What the Death of the Middle Class Means for Retail
death of the middle class

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Amidst soaring inflation and loan interest rates, job hiring are in a holding pattern. Publications ranging from Yahoo Finance to Fox Business have recently reported the death of the middle class. According to Business Insider, “Even though the US unemployment rate is near the lowest level in decades and overall layoffs remain modest, employers are, on average, taking longer to hire, and some are posting fewer jobs than not long ago.”

Many American families that were once financially secure are now struggling to keep up with the cost of inflation. Americans have to make $120K a year to afford a typical, middle-class lifestyle in certain cities in 2024. And in this job market, few people in the U.S. make this kind of income. Consumers’ average personal income is $63,214, and the median income is $44,225. This creates an environment of overworked, underpaid, resentful emerging professionals.

Since employers are posting fewer jobs and taking longer to hire, workers are quitting and switching their jobs less often. The result? Mid- to senior-level jobs that were once abundant are in scarce supply, and middle-class families are feeling the financial crunch.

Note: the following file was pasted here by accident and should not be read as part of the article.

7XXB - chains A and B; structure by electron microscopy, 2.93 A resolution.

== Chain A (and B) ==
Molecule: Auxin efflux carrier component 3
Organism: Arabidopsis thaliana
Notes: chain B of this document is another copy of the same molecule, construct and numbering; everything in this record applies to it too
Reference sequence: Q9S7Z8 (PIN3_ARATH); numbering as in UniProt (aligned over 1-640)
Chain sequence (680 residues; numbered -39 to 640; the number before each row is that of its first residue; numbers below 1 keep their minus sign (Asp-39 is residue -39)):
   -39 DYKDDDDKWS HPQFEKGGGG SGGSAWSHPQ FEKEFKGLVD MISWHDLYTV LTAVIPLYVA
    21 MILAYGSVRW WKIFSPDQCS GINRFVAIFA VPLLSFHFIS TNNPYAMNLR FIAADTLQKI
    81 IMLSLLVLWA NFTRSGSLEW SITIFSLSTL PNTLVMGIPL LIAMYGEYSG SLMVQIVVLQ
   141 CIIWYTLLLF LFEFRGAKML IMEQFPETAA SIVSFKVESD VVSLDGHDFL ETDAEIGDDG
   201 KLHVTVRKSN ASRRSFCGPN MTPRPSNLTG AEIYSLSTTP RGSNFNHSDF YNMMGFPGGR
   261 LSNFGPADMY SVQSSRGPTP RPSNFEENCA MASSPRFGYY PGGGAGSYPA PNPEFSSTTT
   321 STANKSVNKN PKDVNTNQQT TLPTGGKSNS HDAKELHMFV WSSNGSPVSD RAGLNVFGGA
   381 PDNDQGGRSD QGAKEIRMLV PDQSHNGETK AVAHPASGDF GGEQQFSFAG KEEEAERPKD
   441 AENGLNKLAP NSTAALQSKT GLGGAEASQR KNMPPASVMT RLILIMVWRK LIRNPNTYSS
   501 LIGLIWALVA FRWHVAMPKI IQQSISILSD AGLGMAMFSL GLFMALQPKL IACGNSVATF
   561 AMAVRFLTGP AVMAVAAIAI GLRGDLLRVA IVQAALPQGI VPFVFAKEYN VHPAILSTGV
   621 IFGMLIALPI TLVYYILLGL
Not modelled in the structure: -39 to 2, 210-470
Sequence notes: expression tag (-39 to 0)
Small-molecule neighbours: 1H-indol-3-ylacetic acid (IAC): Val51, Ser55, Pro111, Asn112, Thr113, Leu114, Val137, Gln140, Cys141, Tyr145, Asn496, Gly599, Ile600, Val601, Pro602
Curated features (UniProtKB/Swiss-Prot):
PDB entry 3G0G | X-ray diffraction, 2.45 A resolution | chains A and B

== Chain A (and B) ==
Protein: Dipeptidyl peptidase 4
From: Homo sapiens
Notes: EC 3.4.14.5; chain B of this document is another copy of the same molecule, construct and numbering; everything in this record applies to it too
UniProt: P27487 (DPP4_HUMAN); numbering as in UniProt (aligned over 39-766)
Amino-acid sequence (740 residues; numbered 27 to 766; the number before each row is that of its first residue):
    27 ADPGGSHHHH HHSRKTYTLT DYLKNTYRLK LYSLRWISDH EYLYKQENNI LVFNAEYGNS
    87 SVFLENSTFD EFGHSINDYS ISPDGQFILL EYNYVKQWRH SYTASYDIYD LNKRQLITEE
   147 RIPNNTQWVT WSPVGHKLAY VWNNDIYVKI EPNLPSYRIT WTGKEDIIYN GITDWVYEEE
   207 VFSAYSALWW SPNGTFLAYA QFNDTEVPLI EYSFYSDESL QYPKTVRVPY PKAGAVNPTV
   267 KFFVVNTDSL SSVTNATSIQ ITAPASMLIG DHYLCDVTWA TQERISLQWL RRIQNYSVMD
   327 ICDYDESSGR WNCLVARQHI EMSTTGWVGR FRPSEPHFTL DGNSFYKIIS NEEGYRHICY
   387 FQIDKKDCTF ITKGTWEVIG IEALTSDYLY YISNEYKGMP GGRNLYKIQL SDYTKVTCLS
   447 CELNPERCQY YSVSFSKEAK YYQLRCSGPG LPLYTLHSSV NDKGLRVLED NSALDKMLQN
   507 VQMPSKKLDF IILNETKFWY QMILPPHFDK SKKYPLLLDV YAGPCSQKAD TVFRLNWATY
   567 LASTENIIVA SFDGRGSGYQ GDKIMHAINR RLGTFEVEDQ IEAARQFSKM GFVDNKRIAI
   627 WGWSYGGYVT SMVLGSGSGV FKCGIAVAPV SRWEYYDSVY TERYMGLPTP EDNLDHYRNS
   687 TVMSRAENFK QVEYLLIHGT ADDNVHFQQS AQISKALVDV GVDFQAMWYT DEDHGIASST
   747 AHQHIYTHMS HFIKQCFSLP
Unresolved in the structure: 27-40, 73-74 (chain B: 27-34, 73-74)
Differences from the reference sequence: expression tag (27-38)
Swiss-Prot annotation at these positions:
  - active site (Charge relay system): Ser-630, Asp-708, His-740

Let’s look at the factors influencing the current retail environment and what not to do to irritate cash-strapped consumers. We’ll also cover how retailers can sell products to high-demand customers who are under financial duress. Let’s get into it.

The Death of the Middle Class

Many American families that were once financially secure are now struggling to keep up with the cost of inflation. Americans have to make $120K a year to afford a typical, middle-class lifestyle in certain cities in 2024. And in this job market, few people in the U.S. make this kind of income. Consumers’ average personal income is $63,214, and the median income is $44,225. This creates an environment of overworked, underpaid, resentful emerging professionals.

A nation of consumers struggling to keep their households afloat doesn’t lend itself to a healthy retail industry.  In fact, 20 percent of U.S. business owners say that inflation is their biggest challenge in 2024. On the consumer side, folks are buying less, looking for cheap alternatives for their regular purchases, and doing extensive research before they buy anything.

Many families have a different quality of life now than they did just a few years ago. This means that today’s luxe advertising can come across as perversely out of touch with most peoples’ experiences. Retailers have had to adjust their strategies to communicate value to customers, and every attempt to do so has not been a slam dunk.

The Kellogg’s Rooster Crows “PR Nightmare”

As Dr. Suess once said, “The way to find a missing something is to find out where it’s not.” And in this vein, a recent statement by Kellogg’s CEO Gary Pilnick is a great case study of how not to market the affordability and attractiveness of your products. Kellogg’s CEO made a major misstep on a call with CNBC by suggesting that consumers deal with economic uncertainty by eating cereal for dinner.  Pilnick’s now infamous words were, “If you think about the cost of cereal for a family versus what they otherwise might do, it’s going to be much more affordable.”